Paul Scott: A few weeks ago, on the dance floor of a local indie disco, I “got it”. The way each instrument jars out at angles from the body of the song but absolutely refuse to derail the momentum. The momentum, that’s the key, you close your eyes and you’re in the thick of the song, you’re out on that street speeding through the night with them. You can’t believe it can go any faster, but then you realise it was only in third and suddenly you are lurched forward as they hit fifth gear, and all you can do is hold tight and revel in their euphoric recklessness; “I went out into the night, I went out to pick a fight.” Then it’s over. They leave you dizzy, exhilarated and desperate to do it all again.
[9]

David Jones: Funeral’s got better every single time I’ve heard it over the past year. ‘Power Out’ doesn’t particularly stand out on the LP, but compared to the rest of this week’s singles it’s blazingly original. Philistine that I am, I might never have picked out all the stuff about dead family members had it not been mentioned in interviews, but I do like the way you can sing the ‘Fraggle Rock’ theme tune over the first verse. And, er, there’s some smashing xylophone.
[9]


Gwen Stefani – Hollaback Girl
[7.50]


Paul Scott: Ditching the geisha girls, Gwen out of No Doubt recruits the cast of hit West End musical Stomp to perform a vaguely musical interpretation of George Orwell’s famous “Boot stamping on a human face forever” line.
[1]

Alex Macpherson: UH-HUH, THIS MAH SHIT! One of the first times I heard this in a club, it was preceded by 'Heart Of Glass'. When Gwen's opening bellow rang out, three things happened simultaneously: 1) the entire crowd went slightly mental, 2) except for Token Drunk Bloke who stumbled through our drinking circle thereby spilling the entire bottle of wine my friend Anna-Marie and myself were sharing, but 3) neither of us minded in the slightest because 'Hollaback Girl' was on and we could dance to it! That kind of sums up big dumb 'Hollaback Girl's essence and appeal: it taps into the sure knowledge inside all of us that there is nothing more fun than stomping our feet and chanting expletives like a particularly trashy cheerleader over beats which sound like knockout punches. The best bit is the B-A-N-A-N-A-S bit, obviously.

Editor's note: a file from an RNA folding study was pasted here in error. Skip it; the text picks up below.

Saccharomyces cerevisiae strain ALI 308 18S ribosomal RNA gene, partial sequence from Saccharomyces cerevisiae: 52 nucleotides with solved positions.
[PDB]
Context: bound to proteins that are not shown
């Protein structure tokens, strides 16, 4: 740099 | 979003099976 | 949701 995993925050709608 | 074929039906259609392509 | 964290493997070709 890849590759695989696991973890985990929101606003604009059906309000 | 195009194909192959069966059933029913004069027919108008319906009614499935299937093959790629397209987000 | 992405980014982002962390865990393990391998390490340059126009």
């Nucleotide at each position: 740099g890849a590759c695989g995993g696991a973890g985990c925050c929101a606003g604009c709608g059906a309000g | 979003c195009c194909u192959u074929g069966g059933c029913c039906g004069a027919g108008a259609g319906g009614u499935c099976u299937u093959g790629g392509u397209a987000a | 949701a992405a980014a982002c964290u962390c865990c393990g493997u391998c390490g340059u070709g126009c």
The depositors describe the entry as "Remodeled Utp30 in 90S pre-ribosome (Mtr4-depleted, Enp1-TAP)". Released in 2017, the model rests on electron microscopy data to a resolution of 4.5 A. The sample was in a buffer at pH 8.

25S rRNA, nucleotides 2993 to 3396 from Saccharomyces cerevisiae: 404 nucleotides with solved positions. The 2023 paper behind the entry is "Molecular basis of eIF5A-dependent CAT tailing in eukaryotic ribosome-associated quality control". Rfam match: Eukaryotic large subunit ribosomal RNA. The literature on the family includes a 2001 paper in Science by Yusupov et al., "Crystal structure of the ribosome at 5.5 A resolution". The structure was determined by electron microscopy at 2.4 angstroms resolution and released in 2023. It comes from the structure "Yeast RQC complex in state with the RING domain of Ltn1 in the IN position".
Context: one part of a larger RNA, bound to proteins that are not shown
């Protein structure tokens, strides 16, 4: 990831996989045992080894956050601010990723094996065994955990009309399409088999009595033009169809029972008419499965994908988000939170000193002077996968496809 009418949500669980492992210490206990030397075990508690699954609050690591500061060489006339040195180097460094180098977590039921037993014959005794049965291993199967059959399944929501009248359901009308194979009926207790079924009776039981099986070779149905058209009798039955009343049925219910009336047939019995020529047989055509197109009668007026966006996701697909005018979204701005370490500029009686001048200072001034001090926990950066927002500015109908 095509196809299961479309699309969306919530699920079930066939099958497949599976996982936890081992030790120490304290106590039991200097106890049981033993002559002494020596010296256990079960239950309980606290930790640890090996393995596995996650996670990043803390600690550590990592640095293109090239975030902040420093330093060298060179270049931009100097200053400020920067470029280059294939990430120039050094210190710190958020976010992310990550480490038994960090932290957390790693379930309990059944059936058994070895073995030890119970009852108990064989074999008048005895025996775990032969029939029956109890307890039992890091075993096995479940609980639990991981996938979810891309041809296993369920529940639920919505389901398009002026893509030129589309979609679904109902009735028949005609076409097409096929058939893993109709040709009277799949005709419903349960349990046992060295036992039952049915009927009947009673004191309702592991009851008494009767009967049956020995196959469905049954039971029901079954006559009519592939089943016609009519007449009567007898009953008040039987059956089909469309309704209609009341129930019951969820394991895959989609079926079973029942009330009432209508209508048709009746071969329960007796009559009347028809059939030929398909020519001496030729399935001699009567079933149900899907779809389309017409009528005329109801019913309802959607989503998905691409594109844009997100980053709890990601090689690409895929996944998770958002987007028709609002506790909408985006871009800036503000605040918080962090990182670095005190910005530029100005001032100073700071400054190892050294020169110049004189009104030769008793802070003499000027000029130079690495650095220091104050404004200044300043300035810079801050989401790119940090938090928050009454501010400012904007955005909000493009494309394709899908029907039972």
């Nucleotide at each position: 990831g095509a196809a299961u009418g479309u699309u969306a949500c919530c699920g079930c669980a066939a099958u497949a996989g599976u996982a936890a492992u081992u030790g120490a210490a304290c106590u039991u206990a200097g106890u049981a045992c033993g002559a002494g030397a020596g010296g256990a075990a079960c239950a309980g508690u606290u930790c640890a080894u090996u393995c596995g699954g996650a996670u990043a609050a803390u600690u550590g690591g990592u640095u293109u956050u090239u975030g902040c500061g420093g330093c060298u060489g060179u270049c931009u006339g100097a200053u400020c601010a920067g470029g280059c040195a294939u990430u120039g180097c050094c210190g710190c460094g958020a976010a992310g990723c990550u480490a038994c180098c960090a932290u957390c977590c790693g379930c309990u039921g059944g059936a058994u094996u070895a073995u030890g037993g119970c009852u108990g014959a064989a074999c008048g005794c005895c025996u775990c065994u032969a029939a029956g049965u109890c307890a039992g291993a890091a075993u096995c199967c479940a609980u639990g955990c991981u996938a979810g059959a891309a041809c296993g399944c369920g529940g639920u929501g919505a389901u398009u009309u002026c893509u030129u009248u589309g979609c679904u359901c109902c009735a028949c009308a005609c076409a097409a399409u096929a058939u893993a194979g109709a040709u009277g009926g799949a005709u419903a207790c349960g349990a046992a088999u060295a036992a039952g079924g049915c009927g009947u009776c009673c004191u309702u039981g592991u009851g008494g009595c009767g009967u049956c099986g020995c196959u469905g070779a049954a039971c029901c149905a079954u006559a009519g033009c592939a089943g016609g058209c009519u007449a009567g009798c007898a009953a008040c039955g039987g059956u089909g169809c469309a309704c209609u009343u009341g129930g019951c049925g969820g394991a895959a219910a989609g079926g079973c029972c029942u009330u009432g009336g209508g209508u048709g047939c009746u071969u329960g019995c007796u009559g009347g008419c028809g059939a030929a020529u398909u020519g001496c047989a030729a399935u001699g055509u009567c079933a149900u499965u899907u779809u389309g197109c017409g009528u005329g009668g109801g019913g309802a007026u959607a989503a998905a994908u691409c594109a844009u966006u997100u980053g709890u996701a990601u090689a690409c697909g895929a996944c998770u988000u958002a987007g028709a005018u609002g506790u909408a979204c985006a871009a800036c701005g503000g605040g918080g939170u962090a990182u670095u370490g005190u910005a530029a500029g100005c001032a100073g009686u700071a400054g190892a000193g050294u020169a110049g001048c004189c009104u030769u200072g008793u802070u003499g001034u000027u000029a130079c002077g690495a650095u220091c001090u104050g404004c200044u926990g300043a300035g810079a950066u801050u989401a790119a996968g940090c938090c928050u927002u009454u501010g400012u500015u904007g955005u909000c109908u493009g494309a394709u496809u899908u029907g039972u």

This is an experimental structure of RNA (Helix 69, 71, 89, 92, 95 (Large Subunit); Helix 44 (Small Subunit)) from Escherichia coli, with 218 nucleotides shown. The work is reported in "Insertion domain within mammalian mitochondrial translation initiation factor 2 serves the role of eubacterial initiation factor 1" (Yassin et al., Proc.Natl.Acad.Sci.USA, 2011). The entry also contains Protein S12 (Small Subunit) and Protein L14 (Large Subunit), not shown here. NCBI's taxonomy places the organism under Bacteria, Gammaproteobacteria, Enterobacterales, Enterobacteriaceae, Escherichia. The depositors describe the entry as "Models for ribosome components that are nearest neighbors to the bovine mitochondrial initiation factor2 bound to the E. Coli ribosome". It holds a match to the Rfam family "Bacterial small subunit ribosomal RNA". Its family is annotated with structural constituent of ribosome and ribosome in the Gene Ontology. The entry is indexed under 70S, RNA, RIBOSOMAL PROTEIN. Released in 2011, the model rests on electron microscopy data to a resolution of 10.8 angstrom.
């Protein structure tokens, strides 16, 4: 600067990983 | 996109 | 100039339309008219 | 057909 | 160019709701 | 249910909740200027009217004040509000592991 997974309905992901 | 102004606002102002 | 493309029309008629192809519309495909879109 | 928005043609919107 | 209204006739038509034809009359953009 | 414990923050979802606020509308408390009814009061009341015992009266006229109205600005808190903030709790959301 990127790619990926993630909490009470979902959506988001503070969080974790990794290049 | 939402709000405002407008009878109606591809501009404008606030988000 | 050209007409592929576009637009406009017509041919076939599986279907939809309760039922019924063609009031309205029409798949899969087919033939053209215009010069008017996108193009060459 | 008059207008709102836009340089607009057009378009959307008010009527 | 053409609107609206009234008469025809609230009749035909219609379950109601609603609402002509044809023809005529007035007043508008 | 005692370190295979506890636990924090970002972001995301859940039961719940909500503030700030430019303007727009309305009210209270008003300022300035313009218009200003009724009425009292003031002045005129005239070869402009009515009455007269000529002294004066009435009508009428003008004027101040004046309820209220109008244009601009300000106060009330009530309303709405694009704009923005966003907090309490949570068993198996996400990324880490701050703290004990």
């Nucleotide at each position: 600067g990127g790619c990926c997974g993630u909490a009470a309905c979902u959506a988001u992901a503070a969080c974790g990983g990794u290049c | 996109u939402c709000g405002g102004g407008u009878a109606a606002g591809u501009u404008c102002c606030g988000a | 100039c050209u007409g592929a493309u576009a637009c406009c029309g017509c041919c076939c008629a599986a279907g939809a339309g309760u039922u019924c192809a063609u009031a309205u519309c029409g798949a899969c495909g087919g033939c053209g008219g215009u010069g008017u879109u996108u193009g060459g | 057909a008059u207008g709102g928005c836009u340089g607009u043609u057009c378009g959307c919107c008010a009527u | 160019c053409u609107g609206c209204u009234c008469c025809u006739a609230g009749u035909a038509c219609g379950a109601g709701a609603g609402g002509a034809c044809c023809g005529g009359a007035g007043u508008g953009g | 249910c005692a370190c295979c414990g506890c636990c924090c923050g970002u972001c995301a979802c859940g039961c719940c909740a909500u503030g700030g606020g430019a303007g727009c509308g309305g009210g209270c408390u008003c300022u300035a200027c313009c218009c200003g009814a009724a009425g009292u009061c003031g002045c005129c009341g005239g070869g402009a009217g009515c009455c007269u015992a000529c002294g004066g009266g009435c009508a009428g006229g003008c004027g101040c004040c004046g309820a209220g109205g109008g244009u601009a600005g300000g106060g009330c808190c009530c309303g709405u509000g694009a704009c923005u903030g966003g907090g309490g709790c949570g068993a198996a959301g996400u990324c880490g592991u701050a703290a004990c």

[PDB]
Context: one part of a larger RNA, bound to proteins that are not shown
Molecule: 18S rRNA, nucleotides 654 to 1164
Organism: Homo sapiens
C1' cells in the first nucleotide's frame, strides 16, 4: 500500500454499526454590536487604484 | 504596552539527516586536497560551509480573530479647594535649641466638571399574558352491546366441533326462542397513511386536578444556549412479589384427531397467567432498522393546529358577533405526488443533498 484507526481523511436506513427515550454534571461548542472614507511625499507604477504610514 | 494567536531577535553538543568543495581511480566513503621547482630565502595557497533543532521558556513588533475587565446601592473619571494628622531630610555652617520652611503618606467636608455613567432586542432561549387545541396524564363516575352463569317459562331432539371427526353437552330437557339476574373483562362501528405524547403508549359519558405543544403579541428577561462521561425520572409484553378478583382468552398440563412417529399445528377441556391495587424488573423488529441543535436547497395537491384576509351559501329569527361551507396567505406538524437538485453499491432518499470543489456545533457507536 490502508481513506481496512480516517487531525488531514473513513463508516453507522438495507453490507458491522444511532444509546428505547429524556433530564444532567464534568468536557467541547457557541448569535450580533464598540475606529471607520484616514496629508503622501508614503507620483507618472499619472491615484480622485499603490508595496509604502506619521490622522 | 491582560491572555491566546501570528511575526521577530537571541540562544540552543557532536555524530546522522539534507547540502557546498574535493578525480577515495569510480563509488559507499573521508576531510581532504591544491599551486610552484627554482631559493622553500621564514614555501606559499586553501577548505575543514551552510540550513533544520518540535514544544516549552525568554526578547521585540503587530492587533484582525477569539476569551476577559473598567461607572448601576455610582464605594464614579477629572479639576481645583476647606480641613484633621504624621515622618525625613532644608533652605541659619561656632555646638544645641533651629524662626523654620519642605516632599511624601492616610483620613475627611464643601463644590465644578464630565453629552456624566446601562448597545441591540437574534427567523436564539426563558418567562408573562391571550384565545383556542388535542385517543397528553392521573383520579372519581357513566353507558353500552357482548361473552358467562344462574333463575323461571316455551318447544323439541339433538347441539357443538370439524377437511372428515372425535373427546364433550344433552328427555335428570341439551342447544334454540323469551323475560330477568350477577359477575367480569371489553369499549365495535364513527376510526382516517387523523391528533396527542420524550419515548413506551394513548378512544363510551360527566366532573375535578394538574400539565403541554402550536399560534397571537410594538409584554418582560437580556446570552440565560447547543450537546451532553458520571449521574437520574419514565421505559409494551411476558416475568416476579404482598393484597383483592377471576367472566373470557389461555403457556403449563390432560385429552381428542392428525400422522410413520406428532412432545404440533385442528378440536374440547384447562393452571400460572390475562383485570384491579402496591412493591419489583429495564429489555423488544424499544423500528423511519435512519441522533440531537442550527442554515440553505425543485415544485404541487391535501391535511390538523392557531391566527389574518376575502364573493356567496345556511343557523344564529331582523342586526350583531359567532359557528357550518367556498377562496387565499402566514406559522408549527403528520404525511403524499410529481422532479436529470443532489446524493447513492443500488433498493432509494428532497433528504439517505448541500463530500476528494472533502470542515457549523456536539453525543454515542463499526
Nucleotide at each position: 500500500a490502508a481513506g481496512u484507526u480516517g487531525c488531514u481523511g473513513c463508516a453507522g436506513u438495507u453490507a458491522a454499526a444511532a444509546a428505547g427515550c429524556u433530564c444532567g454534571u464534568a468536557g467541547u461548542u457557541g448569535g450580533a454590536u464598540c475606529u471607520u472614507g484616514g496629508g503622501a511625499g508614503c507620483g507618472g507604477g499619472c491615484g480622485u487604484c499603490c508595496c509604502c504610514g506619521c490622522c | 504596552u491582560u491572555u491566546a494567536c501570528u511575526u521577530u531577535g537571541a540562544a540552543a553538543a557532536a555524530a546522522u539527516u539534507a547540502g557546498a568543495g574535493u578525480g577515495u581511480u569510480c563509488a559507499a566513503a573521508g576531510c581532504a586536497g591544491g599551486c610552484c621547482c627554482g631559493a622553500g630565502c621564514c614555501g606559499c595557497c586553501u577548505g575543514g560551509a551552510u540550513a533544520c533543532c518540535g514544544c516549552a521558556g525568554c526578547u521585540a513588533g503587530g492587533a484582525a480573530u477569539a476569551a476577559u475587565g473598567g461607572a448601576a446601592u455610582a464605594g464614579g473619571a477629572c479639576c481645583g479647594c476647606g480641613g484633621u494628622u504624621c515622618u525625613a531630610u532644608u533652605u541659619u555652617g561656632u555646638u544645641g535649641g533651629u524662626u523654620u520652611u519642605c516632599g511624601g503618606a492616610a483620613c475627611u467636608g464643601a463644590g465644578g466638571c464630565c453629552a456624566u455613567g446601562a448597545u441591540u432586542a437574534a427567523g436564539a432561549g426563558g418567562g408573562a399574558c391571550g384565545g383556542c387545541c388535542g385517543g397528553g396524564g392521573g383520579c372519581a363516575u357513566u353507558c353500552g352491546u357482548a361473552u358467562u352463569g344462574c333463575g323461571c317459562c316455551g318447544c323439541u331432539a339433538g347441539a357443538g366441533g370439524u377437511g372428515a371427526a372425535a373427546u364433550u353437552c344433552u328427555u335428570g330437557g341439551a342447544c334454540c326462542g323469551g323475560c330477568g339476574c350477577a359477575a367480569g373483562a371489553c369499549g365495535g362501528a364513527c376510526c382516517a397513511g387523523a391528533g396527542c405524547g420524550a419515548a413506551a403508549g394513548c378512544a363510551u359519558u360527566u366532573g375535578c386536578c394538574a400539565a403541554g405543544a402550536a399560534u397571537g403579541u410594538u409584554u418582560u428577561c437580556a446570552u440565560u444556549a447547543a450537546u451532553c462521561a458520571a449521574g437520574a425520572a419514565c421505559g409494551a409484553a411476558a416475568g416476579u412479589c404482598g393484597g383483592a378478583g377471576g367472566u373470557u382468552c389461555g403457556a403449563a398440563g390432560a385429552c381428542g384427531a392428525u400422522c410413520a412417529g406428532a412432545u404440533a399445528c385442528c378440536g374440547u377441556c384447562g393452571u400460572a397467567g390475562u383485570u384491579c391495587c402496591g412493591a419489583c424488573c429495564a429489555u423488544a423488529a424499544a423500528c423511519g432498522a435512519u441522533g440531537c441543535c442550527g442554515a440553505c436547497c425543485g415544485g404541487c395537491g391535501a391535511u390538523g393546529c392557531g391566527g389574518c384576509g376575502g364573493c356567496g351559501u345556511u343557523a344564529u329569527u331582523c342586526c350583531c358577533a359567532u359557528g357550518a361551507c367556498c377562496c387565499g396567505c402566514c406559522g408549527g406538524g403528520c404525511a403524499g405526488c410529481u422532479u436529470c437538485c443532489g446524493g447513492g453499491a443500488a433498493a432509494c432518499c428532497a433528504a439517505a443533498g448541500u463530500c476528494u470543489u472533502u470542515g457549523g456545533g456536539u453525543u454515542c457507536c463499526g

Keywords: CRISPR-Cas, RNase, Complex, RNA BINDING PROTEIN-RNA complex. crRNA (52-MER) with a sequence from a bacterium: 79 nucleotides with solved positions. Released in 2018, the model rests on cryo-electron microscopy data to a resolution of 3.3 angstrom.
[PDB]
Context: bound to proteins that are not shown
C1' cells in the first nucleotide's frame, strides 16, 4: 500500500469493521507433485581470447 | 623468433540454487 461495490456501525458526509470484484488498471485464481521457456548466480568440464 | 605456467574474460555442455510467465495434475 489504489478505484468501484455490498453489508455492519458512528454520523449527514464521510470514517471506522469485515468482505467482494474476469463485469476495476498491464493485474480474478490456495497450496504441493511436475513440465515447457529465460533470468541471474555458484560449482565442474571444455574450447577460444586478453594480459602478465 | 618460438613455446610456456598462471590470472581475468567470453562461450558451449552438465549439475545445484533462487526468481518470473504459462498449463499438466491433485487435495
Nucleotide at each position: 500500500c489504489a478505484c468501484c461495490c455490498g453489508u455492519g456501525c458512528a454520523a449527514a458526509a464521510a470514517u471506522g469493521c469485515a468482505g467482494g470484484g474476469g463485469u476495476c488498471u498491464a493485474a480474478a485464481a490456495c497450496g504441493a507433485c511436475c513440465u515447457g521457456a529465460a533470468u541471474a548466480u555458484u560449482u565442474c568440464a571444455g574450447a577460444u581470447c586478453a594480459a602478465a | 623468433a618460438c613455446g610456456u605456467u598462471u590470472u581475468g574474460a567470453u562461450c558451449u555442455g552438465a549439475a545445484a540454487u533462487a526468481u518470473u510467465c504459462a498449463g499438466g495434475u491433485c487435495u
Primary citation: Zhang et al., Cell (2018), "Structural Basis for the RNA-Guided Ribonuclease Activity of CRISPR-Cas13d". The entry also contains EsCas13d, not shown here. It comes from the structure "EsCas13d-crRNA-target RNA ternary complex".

[10]

Joe Macare: It's funny how by just arranging a few fairly simple elements – drum beats, horns, a cheerleader chant vocal – you can make quirky, brilliant pop music. Of course, when I say “you” I mean Gwen and The Neptunes (here showing they've still got a few tricks up their sleeves that we haven't heard before) and when I suggest that the process is simple and easy I am lying to you, 'cos if it were then there'd be a lot more songs like this in the charts and a lot less bands who are a bit like The Bravery. Apparently there are some people who find this song incredibly annoying. Sucks to be them!